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|| SportsShooter.com: News Item: Posted 2009-10-04

Are you building relationships or only taking photos?
Matt Brown says relationships are the backbone to everything we do. Starting building and never stop.

By Matt Brown

Photo by Matt A. Brown

Photo by Matt A. Brown

Cal State Fullerton Titans baseball player Jared Clark walks off the field with former teammate Jon Wilhite after a game in Fullerton, Calif., Saturday, June 6, 2009.
It's September and it's that time of the year for me to start building. I have been building relationships for over 20 years with my subjects. And let me tell you, good relationship building doesn't happen over night.

When I was a young pup, I watched other photographers like Andy Bernstein, Bruce Strong or John McDonough create relationships that would last for a lifetime. Andy Bernstein would walk through the Fabulous Forum in Los Angeles, and would know everyone, from players to ushers to the guy sitting in Seat 7, Row D, Section 202. Bruce Strong is also amazing with people. He could walk into a room and within seconds have a subject eating out of his hand. I'm still in awe when I think about it. And I could be with John McDonough in Little Rock, Arkansas shooting football and he would remember a coach from a photo shoot taken 10 years ago. For an example of what can come from having a good relationship with someone, just check out the stuff he did with Dennis Rodman.

Now, I'm married to a wonderful woman and have three boys. My home is in motion 24 hours a day, 7 days a week-think "high shutter speed" to see anything in my house. Photos are taken in my house all the time. Nobody even looks up at me any more when a camera is near their face. In some ways it's like a photography Nirvana. I don't have to ask anyone if it's OK to take a photo, nor do I have to pitch ideas to a PR person. I just click and take a photo. I can snap away all day 'till my hearts content. You just can't do that in the real world. That is where relationships with your clients can be huge. With that said, now I can talk about relationship building.

One of my clients, Cal State University Fullerton, has over 300 student athletes. I will have face time with all them throughout the school year. Like must schools we do posters, schedule cards, programs and media guides just to name a few things. I'm around these student athletes so much that it's actually like having another set of kids-300 of them. I do my best to build a relationship with everyone of them-from the time I take their first mug shot I start to commute with them.

I have had Cal State Fullerton as a client for over 10 years. This means I have dealt with a lot of kids. My first time meeting with them is usually in their freshman year for their mug shot. I always introduce myself and ask how they like Fullerton. I'm on campus a lot and anytime I see one of my athletes I say hello, ask how school is going and how are those grades. During a photo shoot I might take five minutes just talking school and classes. Maybe it's the parent in me, but I just don't want to come across as a guy only caring about their jump shot or on-base percentage. I want my kids to graduate and be successes in life. When my athletes are going to turn pro, whether it's with baseball, basketball or wrestling, I give them a little talk about media. I tell them to be on time and patient with the media and always be nice to the photographers.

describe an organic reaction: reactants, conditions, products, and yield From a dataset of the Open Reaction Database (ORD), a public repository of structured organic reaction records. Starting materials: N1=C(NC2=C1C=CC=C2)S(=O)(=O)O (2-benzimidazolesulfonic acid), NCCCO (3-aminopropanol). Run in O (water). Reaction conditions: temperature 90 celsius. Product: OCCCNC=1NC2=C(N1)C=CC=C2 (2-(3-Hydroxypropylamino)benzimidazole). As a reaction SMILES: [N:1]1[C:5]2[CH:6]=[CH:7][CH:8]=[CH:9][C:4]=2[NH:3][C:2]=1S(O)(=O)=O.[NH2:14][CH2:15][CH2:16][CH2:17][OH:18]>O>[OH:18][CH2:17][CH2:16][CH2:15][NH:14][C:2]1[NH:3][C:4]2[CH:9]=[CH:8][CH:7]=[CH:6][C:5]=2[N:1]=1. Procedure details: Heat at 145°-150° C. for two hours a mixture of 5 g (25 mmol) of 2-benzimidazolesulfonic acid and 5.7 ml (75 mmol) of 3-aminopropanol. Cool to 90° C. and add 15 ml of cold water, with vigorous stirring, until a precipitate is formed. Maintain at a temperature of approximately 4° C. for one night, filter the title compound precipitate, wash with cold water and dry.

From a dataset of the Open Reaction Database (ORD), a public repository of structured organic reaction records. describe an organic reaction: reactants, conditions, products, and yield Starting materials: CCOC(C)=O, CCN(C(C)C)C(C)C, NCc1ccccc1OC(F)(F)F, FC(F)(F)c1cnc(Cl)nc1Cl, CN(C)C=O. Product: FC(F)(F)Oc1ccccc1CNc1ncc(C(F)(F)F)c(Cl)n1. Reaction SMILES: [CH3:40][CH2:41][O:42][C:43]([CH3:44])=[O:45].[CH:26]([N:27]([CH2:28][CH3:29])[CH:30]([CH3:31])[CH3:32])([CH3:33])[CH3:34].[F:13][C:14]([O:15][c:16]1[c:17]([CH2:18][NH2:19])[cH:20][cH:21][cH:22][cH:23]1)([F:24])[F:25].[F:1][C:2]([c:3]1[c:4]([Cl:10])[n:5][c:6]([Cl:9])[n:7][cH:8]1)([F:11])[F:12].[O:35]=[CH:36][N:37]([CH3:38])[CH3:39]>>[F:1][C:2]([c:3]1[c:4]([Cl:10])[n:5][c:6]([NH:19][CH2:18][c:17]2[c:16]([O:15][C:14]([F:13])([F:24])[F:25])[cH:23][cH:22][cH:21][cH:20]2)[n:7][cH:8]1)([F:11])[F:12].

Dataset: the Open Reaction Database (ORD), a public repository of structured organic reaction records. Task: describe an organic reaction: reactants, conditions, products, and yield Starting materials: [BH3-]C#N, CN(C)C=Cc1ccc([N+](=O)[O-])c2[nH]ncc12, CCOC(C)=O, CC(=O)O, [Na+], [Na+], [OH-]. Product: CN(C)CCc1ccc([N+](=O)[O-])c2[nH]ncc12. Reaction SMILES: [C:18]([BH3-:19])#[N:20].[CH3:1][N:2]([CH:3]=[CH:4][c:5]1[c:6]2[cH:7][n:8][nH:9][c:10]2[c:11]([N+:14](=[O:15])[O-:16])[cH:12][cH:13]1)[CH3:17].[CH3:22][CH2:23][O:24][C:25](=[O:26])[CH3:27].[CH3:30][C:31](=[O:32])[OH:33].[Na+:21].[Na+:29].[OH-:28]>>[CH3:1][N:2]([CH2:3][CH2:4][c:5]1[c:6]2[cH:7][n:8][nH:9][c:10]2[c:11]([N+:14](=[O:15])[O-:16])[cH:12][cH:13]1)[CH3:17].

Photo by Matt A. Brown

Photo by Matt A. Brown

Former Los Angeles Shaquille O'Neal in 1999 with a Super Man jersey I had for him. He kept the jersey and took me to lunch.
But why make relationships with your subject? For one thing, it will make your life a lot easier. If you think about it, most athletes fear the camera, just as most people do in daily life. I ask a lot from my subjects during a photo shoot. The extra time I need from them during the shoot or when asking them to jump 40 more times could be accomplished a lot easier the better they know you.

As you may know, five minutes into a photo shoot most people are done-tuned out and ready to get the hell out of there. My relationship with the athletes at Fullerton has grown to the point that the athletes actually want to sit for me. They know it will be fun and pain free.

I have former athletes who are the best beach volleyball players, NFL players, Major Leaguers, MLS soccer players, play in the NBA and more. By building a relationship early, you establish a connection with that person. It's not rocket science. I have been given jobs because the athletes have asked for me by name. That doesn't just happen because you have a nice website or write a cool blog. It happens by building early and often during the relationship. Over time, I have shot former players' graduations, holiday photos and weddings.

Relationships can be made at any time of your life. I was working at the Orange County Register in 1996 when I was given an assignment to shoot the new, youngest men's basketball head coach at Fullerton College-Dieter Horton. All I was thinking about was that I was going to shoot like it was going into Sports Illustrated. I wanted full access to the coach. I wanted to light the gym. I wanted to make a name for myself. I walked up to him six hours before the game asking for the moon and he said yes to every one of my requests.